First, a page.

Holy Cross City Jeep Road is the name of a truly breathtaking trail, only for the most experienced drivers, located in Eagle County, in the US state of Colorado. It’s one of the most difficult and popular hardcore roads in the state.
How long is Holy Cross City Jeep Road?
Set high in the northern Sawatch Range, part of the Rocky Mountains, Holy Cross City Jeep Road (Forest Road 759) is 3.8 miles (one way) long, climbing up to Holy Cross City and Cleveland Lake, ending at an elevation of 3.618m (11,870ft) above the sea level. At this elevation it’s one of the highest roads of Colorado.
Is Holy Cross City Jeep Road open?
Tucked away in central Colorado, the rough road to the lake is unpaved and rocky. A sign at the trailhead cautions that vehicle damage is likely. This extreme road starts off Homestake Road #703 and ends at Holy Cross City historic site. This is one of the most difficult hardcore roads in the state. Stock vehicles should not attempt this one. The higher parts of the trail are generally covered with snow from late November through mid-July. Never drive this trail alone. This trail is always crowded on the weekends.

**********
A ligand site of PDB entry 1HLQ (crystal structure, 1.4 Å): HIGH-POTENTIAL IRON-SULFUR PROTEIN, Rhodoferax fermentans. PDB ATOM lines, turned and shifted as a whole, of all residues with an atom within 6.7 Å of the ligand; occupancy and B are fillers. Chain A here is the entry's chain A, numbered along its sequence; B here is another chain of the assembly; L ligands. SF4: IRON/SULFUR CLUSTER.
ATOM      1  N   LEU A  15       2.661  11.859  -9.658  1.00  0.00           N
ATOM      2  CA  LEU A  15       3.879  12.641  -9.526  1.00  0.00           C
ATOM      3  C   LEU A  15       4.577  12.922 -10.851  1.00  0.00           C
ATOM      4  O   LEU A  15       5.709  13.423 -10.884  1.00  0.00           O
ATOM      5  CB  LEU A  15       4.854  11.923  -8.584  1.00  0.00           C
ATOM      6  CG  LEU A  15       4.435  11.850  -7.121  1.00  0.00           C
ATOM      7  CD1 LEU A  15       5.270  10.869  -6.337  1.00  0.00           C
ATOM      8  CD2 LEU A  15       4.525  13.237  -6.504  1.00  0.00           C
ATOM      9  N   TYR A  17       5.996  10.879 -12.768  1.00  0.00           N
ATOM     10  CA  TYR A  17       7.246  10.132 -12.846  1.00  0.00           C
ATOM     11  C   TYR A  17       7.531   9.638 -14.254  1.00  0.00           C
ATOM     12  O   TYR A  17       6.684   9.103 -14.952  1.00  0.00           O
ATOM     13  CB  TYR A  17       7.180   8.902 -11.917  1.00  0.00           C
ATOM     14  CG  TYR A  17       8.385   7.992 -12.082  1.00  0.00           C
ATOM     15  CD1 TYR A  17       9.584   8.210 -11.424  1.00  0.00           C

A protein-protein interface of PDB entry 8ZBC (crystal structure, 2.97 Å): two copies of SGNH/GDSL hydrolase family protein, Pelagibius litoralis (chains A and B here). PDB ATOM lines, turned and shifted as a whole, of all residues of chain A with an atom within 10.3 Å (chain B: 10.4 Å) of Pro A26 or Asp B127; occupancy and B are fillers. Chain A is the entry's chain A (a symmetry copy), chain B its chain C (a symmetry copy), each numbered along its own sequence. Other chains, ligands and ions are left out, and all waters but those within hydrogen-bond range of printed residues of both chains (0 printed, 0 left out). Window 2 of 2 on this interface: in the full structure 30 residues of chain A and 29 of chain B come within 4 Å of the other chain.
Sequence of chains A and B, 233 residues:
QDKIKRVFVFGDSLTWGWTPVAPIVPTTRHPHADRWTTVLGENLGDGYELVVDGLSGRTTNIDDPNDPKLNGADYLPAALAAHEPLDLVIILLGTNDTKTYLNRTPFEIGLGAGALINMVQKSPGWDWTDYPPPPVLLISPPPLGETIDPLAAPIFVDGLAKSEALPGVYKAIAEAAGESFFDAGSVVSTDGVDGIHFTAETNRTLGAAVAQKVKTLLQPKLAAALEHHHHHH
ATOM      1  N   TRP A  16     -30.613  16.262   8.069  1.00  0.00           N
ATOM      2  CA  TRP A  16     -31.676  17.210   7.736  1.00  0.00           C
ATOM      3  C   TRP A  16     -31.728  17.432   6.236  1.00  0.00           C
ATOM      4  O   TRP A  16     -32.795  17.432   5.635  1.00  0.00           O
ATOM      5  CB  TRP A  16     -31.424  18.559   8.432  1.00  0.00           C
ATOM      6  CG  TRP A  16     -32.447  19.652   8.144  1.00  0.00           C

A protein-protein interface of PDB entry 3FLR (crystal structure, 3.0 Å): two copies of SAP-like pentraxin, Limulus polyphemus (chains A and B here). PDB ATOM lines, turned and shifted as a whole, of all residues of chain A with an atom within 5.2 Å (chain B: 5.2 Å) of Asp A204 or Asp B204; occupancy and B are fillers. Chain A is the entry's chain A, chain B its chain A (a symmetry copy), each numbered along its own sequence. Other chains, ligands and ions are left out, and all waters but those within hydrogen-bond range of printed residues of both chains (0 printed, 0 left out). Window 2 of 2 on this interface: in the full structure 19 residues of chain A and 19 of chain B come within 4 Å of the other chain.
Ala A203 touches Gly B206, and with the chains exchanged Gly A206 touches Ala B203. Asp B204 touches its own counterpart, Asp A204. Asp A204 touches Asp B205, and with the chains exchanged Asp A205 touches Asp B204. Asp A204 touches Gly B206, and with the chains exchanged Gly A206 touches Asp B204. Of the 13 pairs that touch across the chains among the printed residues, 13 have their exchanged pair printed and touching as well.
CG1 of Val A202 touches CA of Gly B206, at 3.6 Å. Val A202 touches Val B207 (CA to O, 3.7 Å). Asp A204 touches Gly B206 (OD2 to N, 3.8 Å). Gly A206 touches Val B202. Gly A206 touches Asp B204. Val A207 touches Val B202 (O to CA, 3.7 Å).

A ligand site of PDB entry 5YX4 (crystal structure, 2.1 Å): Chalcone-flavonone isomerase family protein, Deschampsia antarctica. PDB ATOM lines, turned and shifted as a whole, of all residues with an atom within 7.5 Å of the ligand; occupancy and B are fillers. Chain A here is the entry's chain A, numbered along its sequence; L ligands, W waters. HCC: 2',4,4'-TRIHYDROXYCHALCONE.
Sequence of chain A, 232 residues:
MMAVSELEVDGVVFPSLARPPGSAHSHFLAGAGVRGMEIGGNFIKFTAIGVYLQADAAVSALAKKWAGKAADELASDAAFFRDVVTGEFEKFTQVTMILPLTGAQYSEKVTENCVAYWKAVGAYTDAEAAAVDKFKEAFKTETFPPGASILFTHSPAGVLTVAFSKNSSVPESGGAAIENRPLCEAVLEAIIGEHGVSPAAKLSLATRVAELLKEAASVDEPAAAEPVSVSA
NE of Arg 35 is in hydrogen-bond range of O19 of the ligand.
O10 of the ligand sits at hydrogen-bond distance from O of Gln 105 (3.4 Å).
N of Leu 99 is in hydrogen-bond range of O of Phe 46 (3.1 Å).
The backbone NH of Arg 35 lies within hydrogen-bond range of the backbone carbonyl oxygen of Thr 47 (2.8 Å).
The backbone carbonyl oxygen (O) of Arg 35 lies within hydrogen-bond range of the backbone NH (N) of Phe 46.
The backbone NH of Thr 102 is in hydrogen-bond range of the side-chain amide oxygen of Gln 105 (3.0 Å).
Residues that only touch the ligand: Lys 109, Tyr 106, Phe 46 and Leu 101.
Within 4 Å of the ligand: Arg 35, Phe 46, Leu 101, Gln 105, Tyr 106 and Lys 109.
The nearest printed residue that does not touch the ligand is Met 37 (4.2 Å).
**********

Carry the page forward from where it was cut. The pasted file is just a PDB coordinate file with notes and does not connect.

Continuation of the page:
When was Holy Cross City Jeep Road built?
The trail follows numerous remnants of Colorado's mining heritage. It was built in 1883 and provides vistas of the Mount of the Holy Cross. At the top of the trail is the old Holy Cross City mining town with building remains and rusting mining equipment. It is an old mining trail that gold miners built and used until 1883 when the mines on Mt. Holy Cross played out. The trail also provides amazing scenery and fantastic historical highlights. It was once a major mining camp, complete with two stamp mills, a number of boarding houses, a school, a post office, a hotel, two general stores, and, at its peak, 300 residents.
Is Holy Cross City Jeep Road difficult?
This extreme road shouldn’t be attempted without the appropriate training and equipment. So, understand your vehicles 4 wheel drive system and know how to use it; at all times, make sure you travel with at least one passenger and one other vehicle. Winching is necessary, and you may need to build parts of the trail. Its two biggest obstacles are French Creek and Cleveland Rock. At French Creek you make a long, shallow stream crossing, then, with wet tires, you have to negotiate a section of large boulders and tire-eating holes. At Cleveland Rock the rock is giant boulder with two possible lines that are not easy either way you look at it. Take emergency supplies and extra parts; make sure you know your route. Required equipment for this trail includes a winch, 33'' or larger tires, locking differentials, and various recovery and repair equipment.
Pic: S Allen